Self-compiled; The Beatles

Compilations are a funny thing. You’re never going to please everyone but, in theory, you need to give a good reason for existing fans to buy (and a hastily recorded or re-recorded track not considered good enough for the previous album doesn’t count) and enough solid quality to give a career-overview for new / cursory fans to get hooked.

Some people go as far as to turn their nose up at them. Yet I’ve used a ‘Best of’ to get into a fair few bands over the years (Asides from Buffalo Tom remains one of my most-played discs).

When it comes to grabbing compilations from bands I already hold the back catalogue of, I don’t tend to go the Best Of or Introduction To route. Especially on those groups or individuals that are no longer active. Yet I’ll still want a compilation – especially for car use – for those times I don’t particularly want to listen to just one specific album. The problem is, though, that my choice of what I’d consider essential listening very rarely coincides completely with the ‘official’ compiler’s (usually because they’re doing so with a specific aim rather than just cherry picking). So that’s when the old adage “if you want a job done right do it yourself” comes into play and I’ve a fair few of these home-made comps so far.

With the use of Spotify I can even share these here.

So here we go with the first.

Oddly enough the need for a self-compiled disc of The Beatles doesn’t quite fit the ramble above. I don’t own anything from their back catalogue (with the exception of The Magical Mystery Tour). Yet their output is so large that there’s a number of different compilations out there, again each with a different purpose – 1 obviously the chart-toppers, The Past Masters and Anthology seemed too wide-ranging for a good, succinct compilation. 1962-1966 and 1967-1970 came closest but again contained a lot of stuff that I didn’t really care for and when you consider the pricing of all releases Fab Four themed… no thanks. It’s worth noting that this compilation was created before they deigned to allow their songs available via iTunes and streaming so the borrowing of CDs to create this was necessitated (and no piracy was involved) – to be honest though I’d still do so as the idea of paying the required for the whole still makes me flinch.

I’m not a huge Beatles fan. I like a lot of their songs a lot, though, and enjoy them more as I get older, yet I could quite happily never hear some of their earlier stuff again.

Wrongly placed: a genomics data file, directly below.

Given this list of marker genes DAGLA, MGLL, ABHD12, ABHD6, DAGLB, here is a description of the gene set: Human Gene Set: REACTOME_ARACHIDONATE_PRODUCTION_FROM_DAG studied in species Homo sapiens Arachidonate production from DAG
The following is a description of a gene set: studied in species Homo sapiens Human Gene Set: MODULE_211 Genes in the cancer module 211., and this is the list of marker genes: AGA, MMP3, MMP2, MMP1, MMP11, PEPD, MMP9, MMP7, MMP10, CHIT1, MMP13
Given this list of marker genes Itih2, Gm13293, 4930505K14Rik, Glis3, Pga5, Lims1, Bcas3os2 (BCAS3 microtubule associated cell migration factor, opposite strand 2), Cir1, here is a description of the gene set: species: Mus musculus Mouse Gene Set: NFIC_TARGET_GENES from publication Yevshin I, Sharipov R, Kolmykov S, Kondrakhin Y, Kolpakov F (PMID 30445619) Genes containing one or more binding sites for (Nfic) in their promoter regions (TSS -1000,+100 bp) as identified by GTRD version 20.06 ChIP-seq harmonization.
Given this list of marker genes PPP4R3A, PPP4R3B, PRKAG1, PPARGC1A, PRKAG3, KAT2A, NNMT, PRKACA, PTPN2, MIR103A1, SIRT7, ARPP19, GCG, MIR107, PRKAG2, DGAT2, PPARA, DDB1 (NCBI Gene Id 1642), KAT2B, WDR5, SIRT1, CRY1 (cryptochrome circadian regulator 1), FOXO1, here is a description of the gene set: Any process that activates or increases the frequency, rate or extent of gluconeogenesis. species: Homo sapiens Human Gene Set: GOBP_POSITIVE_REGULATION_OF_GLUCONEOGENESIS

So, my choice of Beatles tracks, and the compilation that I’ve kept in my car for some years now also serves as a “my favourite Beatles songs” list – all wrapped around the centrepiece of the amazing While My Guitar Gently Weeps… *

*Yes; George was the best Beatle. You might argue but you’d be wrong.

5 thoughts on “Self-compiled; The Beatles

  1. Agreed that if a compilation is wanted, you pretty much have to do it yourself if possible. As to the Beatles, I admit to being much more of a besotted fan than you. I can (and do) still listen to older stuff like ‘Anna’, ‘I’ll Be Back’, and for that matter, all of ‘A Hard Day’s Night.’ (Truly my favorite of all their early albums).

    So for me, a ‘compilation’ would be damn near their entire catalogue (minus, ‘Octopus’ Garden’, ‘Maxwell’s Silver Hammer,’ and ‘Paperback Writer.’ for a few. However, if I had to narrow it down to 20 or so as you’ve done, hmmm. I’d have to think about that. Certainly some of your list would be on mine, starting with ‘Hey Jude’ and the wonderful ‘Don’t Let Me Down.’

    • I’ve certainly started listening and enjoying the Beatles a lot more than when I put the compilation together (I think this compilation goes back 7 maybe 8 years) especially thanks to being able to stream them and were the albums not so over-priced I’d probably buy a few more of them (that being said I do have first pressings of Revolver and Magical Mystery Tour in the vinyl collection).
      The odd thing about my saying “early vs late” is that it really isn’t that far apart in time. I prefer the later stuff (I do like a loft of A Hard Day’s Night) perhaps because I feel that they really took off as songwriters and exploring something left-of-the-expected from Help! onwards but when you consider that Yesterday and You’ve Got To Hide Your Love Away are only separated from All My Loving by a year and a half it’s phenomenal – I think it wouldn’t be a stretch to say that no other artist grew so much in such a short space of time.

      • Yes, my own favorite comparison is the simplistic ‘Love Me Do’ to ‘A Day in the Life.’ Five years difference. Truly mind-blowing.

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